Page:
Borrowing some of AltaVista’s features, Page wanted to design a search engine to rank sites based on how often other trustworthy pages were linking them. In simpler terms, the new platform would give websites a certain number on the search results page based on how many times that specific site was mentioned on other sites. The goal was to organize the information on the web to make it universally accessible and useful.

He ran the idea past Brin, who got excited over this new project. The pair used their own funds and began to build a search engine that would rank the importance of individual websites on the World Wide Web. They called the algorithm PageRank.

Not having enough to pay for the necessary hardware they needed, Brin and Page approached Professor Hector Garcia-Molina. Garcia-Molina was Page’s advisor and helped secure $10,000 from the school’s Digital Library budget.

Other faculty members pitched in, and the pair could purchase discounted computer parts to develop a working prototype.

Once they had a working prototype, they named their project BackRub and approached the University authorities with their project. Fortunately, the pair got permission to launch BackRub as a private network for the University in August 1996.

1997: Moving to the domain

PageRank worked for over a year on the Stanford servers until it clogged up the bandwidth and moved to a new domain. The search engine was so powerful; it often caused the Stanford internet connection to shut down.

In September, the domain was registered, and Page and Brin changed the company’s name from BackRub to Google. Working out of their dorm rooms was not feasible anymore.  So they relocated to their friend Susan Wojcicki’s garage and took a leave of absence from Stanford to pursue Google full-time. 

1998: First Investor Funding, Incorporating Google, Trying to Sell to Yahoo! & the Beginning of the Decline of AltaVista

At this point, Google had no formal business plan. The two students turned businessmen were working on a vision to bring a customer-centric search engine platform to the world. Naturally, this would not go down well with any sensible potential investor, and the pair found that out the hard way.

Brin and Page went to Silicon Valley to try and secure a licensing deal for $1 million. The trip was a mild failure as they only received an offer for $500 000 from one investor. The pair decided to sell Google for $1 million instead. They approached Yahoo, which at that time had already established itself in the market.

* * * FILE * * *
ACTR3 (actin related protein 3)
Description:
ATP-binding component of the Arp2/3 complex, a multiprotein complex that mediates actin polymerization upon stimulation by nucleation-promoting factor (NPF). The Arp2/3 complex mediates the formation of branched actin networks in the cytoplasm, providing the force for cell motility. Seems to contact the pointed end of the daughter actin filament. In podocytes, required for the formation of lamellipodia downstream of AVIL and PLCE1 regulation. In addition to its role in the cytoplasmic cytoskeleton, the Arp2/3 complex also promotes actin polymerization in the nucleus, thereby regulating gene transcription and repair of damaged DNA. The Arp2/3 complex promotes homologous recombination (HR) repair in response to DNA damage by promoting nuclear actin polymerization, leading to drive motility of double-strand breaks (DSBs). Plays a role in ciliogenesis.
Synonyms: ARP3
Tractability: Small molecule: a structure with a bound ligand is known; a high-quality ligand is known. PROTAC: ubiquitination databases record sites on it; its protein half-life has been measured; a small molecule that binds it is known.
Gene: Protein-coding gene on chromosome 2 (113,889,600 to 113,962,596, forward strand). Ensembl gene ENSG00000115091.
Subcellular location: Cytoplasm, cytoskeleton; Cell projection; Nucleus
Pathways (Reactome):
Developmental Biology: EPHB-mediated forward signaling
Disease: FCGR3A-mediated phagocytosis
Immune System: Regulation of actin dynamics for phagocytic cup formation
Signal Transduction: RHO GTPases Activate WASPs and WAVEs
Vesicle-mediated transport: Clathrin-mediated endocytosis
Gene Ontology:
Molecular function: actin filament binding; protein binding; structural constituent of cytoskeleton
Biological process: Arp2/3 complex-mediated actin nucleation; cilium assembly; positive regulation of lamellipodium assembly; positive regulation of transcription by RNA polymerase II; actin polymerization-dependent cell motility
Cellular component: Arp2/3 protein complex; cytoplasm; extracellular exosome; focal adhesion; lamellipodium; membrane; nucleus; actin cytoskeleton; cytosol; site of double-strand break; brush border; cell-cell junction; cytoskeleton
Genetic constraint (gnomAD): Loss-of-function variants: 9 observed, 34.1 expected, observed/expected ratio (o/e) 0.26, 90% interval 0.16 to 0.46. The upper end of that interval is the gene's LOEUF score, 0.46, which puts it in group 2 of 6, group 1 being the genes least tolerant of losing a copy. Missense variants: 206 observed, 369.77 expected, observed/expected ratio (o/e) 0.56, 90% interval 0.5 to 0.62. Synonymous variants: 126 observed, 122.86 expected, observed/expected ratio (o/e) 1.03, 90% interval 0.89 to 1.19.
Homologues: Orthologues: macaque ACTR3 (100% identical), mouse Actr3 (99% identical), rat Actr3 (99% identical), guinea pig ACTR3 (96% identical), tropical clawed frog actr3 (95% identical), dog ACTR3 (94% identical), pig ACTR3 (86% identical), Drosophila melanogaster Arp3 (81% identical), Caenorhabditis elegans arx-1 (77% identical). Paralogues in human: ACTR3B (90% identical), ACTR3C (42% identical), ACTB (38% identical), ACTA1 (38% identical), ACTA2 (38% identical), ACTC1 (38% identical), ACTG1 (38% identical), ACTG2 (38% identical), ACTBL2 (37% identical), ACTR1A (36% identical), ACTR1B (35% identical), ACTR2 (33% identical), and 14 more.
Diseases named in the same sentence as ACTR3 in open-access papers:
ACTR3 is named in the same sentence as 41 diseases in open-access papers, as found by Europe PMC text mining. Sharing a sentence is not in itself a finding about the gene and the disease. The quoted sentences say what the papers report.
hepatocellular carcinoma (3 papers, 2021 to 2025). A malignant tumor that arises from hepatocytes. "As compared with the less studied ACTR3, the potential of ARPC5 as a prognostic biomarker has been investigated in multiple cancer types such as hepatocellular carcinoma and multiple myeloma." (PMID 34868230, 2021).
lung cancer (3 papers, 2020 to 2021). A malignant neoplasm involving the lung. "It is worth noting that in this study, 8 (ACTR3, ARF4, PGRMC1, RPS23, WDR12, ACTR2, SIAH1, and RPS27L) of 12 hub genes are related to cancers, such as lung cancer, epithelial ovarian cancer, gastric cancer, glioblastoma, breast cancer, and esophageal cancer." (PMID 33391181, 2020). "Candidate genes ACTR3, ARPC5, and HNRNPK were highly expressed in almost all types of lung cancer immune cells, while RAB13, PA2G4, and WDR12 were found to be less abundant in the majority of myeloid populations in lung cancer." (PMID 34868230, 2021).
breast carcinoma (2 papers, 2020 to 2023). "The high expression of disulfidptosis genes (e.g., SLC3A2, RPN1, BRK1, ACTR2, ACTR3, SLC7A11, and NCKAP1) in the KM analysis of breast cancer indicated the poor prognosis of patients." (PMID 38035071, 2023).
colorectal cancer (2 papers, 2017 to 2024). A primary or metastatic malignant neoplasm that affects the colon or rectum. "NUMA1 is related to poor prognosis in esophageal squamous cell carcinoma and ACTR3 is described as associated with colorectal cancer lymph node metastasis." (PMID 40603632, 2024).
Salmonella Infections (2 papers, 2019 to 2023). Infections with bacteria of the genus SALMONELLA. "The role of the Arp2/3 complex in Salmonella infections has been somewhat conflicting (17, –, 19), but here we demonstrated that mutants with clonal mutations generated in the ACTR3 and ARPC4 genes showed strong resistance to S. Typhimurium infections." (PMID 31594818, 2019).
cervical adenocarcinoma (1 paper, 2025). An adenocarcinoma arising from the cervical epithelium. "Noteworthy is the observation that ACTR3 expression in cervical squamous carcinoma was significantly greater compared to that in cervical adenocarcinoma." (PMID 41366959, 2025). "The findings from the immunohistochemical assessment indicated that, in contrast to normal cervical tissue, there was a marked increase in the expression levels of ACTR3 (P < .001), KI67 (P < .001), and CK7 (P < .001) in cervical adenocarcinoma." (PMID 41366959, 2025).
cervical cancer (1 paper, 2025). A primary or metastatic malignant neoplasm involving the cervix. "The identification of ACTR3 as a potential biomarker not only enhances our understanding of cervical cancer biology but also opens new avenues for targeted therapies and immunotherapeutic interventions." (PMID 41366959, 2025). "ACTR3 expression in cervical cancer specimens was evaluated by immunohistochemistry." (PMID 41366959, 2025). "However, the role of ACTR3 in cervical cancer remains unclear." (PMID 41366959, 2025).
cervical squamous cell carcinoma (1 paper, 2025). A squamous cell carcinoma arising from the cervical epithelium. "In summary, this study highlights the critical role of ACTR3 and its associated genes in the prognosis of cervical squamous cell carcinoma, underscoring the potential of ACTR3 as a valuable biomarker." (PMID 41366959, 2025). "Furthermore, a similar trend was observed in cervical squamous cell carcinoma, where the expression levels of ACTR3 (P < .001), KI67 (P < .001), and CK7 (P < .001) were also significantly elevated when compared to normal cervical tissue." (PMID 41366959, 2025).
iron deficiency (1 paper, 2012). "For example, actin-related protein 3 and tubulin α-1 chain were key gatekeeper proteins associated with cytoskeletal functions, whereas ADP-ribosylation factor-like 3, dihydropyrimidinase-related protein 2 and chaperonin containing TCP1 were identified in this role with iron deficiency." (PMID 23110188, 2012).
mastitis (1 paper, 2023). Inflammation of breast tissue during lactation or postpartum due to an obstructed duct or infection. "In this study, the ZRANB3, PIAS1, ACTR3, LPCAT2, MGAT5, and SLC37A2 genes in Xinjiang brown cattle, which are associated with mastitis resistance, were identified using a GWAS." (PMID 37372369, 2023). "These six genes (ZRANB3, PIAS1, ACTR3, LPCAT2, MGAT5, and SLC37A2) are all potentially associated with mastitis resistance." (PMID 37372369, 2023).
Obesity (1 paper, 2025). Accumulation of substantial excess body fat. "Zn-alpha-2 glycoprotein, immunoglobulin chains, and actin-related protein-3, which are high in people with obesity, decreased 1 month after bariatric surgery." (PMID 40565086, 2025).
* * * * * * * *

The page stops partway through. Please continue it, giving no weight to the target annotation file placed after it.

Yahoo turned them down because they wanted to keep visitors coming to their site. They felt that the PageRank algorithm would introduce third-party sites to their platform. 

So the two students decided to shelve their plans of selling the company and returning to their studies at Stanford and instead focused on finding investors.

Finding Investors

Desperate for cash, the two gentlemen turned to Professor David Cheriton for advice.

Cheriton was a successful business owner and had previously built an internet company called Granite Systems with another Stanford dropout, Andy Bechtolsheim. Cheriton linked Brin and Page with Sun co-founder Andy Bechtolsheim.

After seeing a quick demo on Professors Cheriton’s porch, Bechtolsheim invested $100,000 in exchange for a stack in the start-up. Professor Cheriton also invested $100,000 in the start-up. After getting this much-needed cash injection, Google was incorporated on September 4, 1998.

Another Stanford faculty member, Professor Jeffery Ullman, introduced Page and Brin to Ram Shriram. Ram would become their next angel investor. Shriram invested $250,000 on the day Google was incorporated.

Additionally, Shriram had sold his online shopping company, Junglee, to Amazon in August of the same year. He encouraged Amazon’s Bezos to invest money in the new Google start-up. Bezos was impressed by the customer-focused product. Despite not having a concrete business plan, he decided to invest $250,000 in November 1998.

The Decline of AltaVista